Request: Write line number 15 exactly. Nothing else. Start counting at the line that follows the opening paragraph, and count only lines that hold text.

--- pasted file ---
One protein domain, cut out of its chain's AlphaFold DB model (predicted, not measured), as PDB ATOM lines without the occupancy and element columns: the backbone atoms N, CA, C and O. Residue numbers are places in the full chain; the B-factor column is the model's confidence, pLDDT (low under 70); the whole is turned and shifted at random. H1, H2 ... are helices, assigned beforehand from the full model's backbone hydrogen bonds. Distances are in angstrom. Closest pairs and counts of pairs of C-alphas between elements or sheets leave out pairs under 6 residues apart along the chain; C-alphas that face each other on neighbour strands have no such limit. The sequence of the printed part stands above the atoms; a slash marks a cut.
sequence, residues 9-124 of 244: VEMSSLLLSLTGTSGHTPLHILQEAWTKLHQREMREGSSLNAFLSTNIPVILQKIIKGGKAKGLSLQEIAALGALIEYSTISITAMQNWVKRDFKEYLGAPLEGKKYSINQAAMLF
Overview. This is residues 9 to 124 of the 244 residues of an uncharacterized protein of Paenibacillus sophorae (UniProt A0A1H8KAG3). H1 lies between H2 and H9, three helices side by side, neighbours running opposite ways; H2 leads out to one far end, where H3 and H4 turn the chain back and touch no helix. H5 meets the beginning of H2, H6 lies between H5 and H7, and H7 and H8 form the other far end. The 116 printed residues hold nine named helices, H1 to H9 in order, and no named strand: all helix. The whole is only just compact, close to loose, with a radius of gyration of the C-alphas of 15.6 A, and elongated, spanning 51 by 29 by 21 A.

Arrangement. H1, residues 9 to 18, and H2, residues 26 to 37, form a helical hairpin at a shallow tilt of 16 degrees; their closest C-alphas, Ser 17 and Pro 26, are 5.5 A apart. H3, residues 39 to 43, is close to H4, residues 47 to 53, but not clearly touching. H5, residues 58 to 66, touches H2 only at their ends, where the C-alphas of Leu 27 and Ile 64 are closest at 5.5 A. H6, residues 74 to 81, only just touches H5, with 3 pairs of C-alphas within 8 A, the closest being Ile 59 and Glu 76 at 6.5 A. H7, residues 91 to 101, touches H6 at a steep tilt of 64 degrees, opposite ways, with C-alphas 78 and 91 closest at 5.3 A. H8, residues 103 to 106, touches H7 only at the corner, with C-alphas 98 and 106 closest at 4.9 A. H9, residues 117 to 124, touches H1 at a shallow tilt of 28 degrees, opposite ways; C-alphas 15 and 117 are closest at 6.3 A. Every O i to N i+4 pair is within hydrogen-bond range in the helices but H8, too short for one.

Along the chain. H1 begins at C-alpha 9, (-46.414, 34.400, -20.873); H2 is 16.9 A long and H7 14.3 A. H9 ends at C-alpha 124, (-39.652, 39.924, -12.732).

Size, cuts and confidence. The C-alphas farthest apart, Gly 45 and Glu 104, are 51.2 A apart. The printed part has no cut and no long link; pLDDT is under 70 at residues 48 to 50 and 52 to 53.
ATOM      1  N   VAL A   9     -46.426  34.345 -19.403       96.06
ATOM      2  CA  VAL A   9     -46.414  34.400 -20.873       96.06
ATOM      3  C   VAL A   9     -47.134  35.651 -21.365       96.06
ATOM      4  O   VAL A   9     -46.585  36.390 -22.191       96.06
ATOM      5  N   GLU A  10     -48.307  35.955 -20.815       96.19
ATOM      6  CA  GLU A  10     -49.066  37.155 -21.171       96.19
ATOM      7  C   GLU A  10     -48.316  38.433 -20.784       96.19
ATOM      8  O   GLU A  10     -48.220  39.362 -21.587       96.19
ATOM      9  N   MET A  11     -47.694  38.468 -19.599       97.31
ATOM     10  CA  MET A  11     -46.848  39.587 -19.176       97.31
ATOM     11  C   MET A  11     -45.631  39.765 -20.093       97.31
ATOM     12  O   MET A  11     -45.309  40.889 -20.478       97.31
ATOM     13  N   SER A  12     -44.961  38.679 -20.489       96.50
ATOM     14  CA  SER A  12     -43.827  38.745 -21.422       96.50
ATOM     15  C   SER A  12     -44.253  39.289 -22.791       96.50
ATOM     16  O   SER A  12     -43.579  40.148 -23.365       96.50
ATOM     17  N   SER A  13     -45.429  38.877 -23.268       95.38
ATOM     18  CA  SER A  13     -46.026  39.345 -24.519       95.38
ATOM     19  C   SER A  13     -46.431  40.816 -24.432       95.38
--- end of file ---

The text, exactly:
ATOM     10  CA  MET A  11     -46.848  39.587 -19.176       97.31